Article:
Physiotherapy not closing, measures only temporary

Chris Clegg
South Peace News

The physio department at the High Prairie Health Complex is not closing, despite the worst case of scenarios presented by the rumour mill last week.

Instead, due to the COVID-19 pandemic, the level of service was temporarily affected.

Deb Guerette, Alberta Health Services director of clinical operations for the area including High Prairie, explains.

“At its peak, pandemic measures did see High Prairie and other physiotherapy departments temporarily utilizing virtual health service delivery to continue to see clients and meet their care needs,” she says.

“We have since resumed in-person physiotherapy services in High Prairie, although virtual services are still available if clients would prefer.”

Rumours were swirling last week that big changes were coming to the physio department. The Town of High Prairie and Big Lakes County councils had a chance to ask Alberta Minister of Health Tyler Shandro if it was true the department was closing during a short visit March 24.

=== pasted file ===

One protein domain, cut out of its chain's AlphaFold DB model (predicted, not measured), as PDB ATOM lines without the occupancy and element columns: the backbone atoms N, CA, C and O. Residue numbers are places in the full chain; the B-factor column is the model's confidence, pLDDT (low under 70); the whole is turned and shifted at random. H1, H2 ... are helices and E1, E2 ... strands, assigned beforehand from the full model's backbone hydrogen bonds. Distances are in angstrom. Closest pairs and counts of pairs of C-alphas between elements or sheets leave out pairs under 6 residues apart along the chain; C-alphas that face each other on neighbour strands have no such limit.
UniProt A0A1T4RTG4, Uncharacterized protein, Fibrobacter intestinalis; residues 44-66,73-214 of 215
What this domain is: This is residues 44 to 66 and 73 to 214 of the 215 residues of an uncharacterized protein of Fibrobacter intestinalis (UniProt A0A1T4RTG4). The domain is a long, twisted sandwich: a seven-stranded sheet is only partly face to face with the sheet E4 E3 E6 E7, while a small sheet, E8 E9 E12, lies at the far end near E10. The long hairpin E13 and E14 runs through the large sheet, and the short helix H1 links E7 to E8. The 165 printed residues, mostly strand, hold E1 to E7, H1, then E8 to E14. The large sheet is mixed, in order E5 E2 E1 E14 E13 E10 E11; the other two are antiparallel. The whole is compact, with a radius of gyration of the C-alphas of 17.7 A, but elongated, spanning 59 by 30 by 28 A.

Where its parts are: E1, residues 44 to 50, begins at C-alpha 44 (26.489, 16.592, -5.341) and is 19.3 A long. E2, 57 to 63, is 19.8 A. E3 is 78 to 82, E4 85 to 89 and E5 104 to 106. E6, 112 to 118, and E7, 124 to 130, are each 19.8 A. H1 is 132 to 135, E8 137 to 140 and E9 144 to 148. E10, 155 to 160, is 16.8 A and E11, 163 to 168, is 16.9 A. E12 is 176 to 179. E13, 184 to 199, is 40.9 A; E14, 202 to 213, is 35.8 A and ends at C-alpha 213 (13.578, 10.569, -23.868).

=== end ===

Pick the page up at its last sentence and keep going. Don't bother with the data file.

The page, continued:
“Yes, we bring up the rumour of the physio department closing and [Shandro] knew nothing about it,” says Mayor Brian Panasiuk.

Turns out it was because it was not true.

Reeve Ken Matthews heard physio was not closing, but limiting its services to ‘in patients’.

“Everyone else will have to travel for physio,” said Panasiuk.

It concerned Panasiuk because it would result in a further reduction of services at the hospital.

“We need to find out for sure what is happening and lobby to stop it.”

Matthews agreed, saying it would be difficult for many people to travel at least 100 km to get physiotherapy, especially after a hip or knee replacement.

For his part, Shandro promised to look into the matter.

Guerette says decisions regarding the department during the pandemic are made by the AHS North Zone Emergency Operations Centre.

“. . .about how to safely provide care and deliver services to patients and clients. These decisions are made in conjunction with area leadership and the provincial AHS Emergency Operations Centre,” she says.

AHS physio staff provide services to clients of all ages in a variety of settings including acute care, continuing care and outpatients.

Services are prioritized according to resources available and clients’ assessed, clinical needs at a particular time.

The pandemic has resulted in every precaution being taken to protect patients and staff.

“Pandemic and outbreak related precautions have at times impacted physiotherapy service capacity, including our ability to se more patients in person,” says Guerette.

Clients are then given priority due to individual needs.

March 29, Guerette said “outpatient physiotherapy in High Prairie is gradually returning to in-person services, with up to 30 clients a day currently being serviced.”

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